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Challenges for young people at China’s NGOs

Civil society groups not only play an important role in tackling China’s environmental crisis, they also employ the environmental leaders of tomorrow. Considering these young people will benefit the green groups of the future, says Dan Murphy.
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Zhang Tianming is a 23-year-old college graduate from Kunming, southwest China, with spiky, prematurely greying hair and great sense of humour. Zhang studied environmental science at a good university, and interned at a well-known Chinese environmental NGO. He helped to lead his campus green group and is passionate about environmental issues: it is his dream to work for a green NGO. His next job, however, is likely to be with a private company.

After graduation, Zhang worked for a short time with a “government-organised non-governmental organisation”, or GONGO. But he left after several months. It was poorly managed, he says, and career advancement was very difficult unless you had already worked in government.

Civil society plays an expanding role in China’s environmental issues. NGO directors are often public figures, well-connected in politics, academia or the media. But few observers spare a thought for the young workers at China’s green NGOs, who often lack the same social recognition, international connections, job security or prospects.


“My family has worked long, hard hours selling fruit in the market in order to support me and send me through school,” says Zhang. “Now I need to find a job to help support my family.” Zhang’s family says that the security, higher pay and enhanced social status that come from working with a private company or in government will provide him with a better future.

As China’s single-child generation think about caring for their ageing parents, Zhang is not alone in feeling family pressure on account of his work with an environmental group. Another young NGO worker I spoke to has hidden his true profession from his family, telling them for years that he works for a private company.

People are often unfamiliar with the NGO sector, and young staffers are often seen as having a low social status. At a recent meeting with the director of a local NGO and a group of Chinese and American students in the south China city of Nanjing, the questions from the US students centred on pollution and public policy. Many Chinese students, however, were more guarded. They questioned the role NGOs could play in Chinese society, and asked why anyone would work at an NGO, rather than a private company.

The rising cost of living and the threat of inflation have made this caution more acute. Many NGOs are supported by fixed-termed funding and are not financially self-sufficient. When it comes to cutting staff, young people are often the first to go, and finding a job in a different sector can be difficult. Prospective employers do not always value NGO sector experience.

Internships are financially challenging too. Interning for a green NGO during university, Zhang slept on the floor of the office to save money. Nonetheless, competition for jobs at Chinese NGOs is stiff, and there are relatively few outside Kunming and Beijing, which are known as China’s “NGO capitals”.

Another stumbling block is the education system. When Zhang was at university, his newly established environmental science programme lacked structure and proper organisation. Consequently, he and other students were forced to study independently.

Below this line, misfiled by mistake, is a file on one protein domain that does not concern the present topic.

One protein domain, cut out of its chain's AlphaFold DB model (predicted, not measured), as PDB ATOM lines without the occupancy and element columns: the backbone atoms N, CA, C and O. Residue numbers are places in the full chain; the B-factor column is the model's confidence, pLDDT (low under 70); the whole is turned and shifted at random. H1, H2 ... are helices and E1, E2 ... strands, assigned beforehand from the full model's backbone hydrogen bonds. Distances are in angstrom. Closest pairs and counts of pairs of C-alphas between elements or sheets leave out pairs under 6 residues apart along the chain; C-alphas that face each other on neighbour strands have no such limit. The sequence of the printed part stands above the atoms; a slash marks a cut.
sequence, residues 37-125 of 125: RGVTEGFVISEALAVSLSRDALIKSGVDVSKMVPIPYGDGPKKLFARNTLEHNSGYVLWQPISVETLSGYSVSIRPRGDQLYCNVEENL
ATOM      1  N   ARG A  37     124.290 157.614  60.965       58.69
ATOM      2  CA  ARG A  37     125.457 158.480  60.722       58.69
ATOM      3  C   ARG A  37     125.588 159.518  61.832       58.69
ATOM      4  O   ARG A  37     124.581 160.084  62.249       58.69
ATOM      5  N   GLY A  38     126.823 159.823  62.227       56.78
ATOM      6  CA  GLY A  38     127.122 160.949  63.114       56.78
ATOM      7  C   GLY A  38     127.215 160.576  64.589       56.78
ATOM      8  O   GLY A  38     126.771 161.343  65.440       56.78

There is some good news, however, for young people wanting to help the environment. Zhang first learned about green issues and NGO management while helping out with his university environmental group. For him, the organisation was a fantastic way to learn about the issues and gain leadership skills.

Last year I attended a meeting in Nanjing, largely organised by college students, which drew over 30 local green groups as well as reporters and a representative from the local environmental protection bureau. The event was a great success, and gave many students valuable experience organising and advertising for the event.

In the end, some of the same social pressures that make working at an NGO difficult can make it rewarding. Perhaps because many people misunderstand the work of green groups, there is a strong sense of camaraderie within the NGO community. Like many young people in China, Zhang’s interest means he still works as a volunteer for an environmental group during his spare time.

But what does the future hold for Zhang? If he was presented with an average-salaried, stable position at a green group, he says he would take it. But at least for now, Zhang will be putting his scientific knowledge and leadership skills to use at a company.

Lowering the hurdles that Zhang and young people like him face will be a difficult task, but it may be essential to train a new generation of NGO leaders in China.

Are you a young person working for an NGO in China? Or are you campaigning on green issues in the west? Did you find this article accurate, or do you have another story to tell? Leave a comment – and tell us about your experience.

Dan Murphy graduated from the Johns Hopkins University-Nanjing University Center for Chinese and American Studies. He currently lives in Brooklyn, New York.

Homepage photo by Joshua Wickerham via Flickr

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Default avatar
匿名 | Anonymous



View from the UK

I'm a young person working for a green NGO in the UK, and I think the situation isn't that dissimilar to the one in China. For instance, many people do not understand the kind of work I do, or its relevance. While older people can gain a lot of respect for their work on environmental issues, a lot of young people don't understand why I would accept lower pay and work longer hours for something that seems rather obscure to them. And that's the key point: these issues aren't obscure at all, but young people still often don't understand why they are of such importance. No wonder so few of my friends tried to work in this sector... LL

Default avatar
匿名 | Anonymous



Green NGOs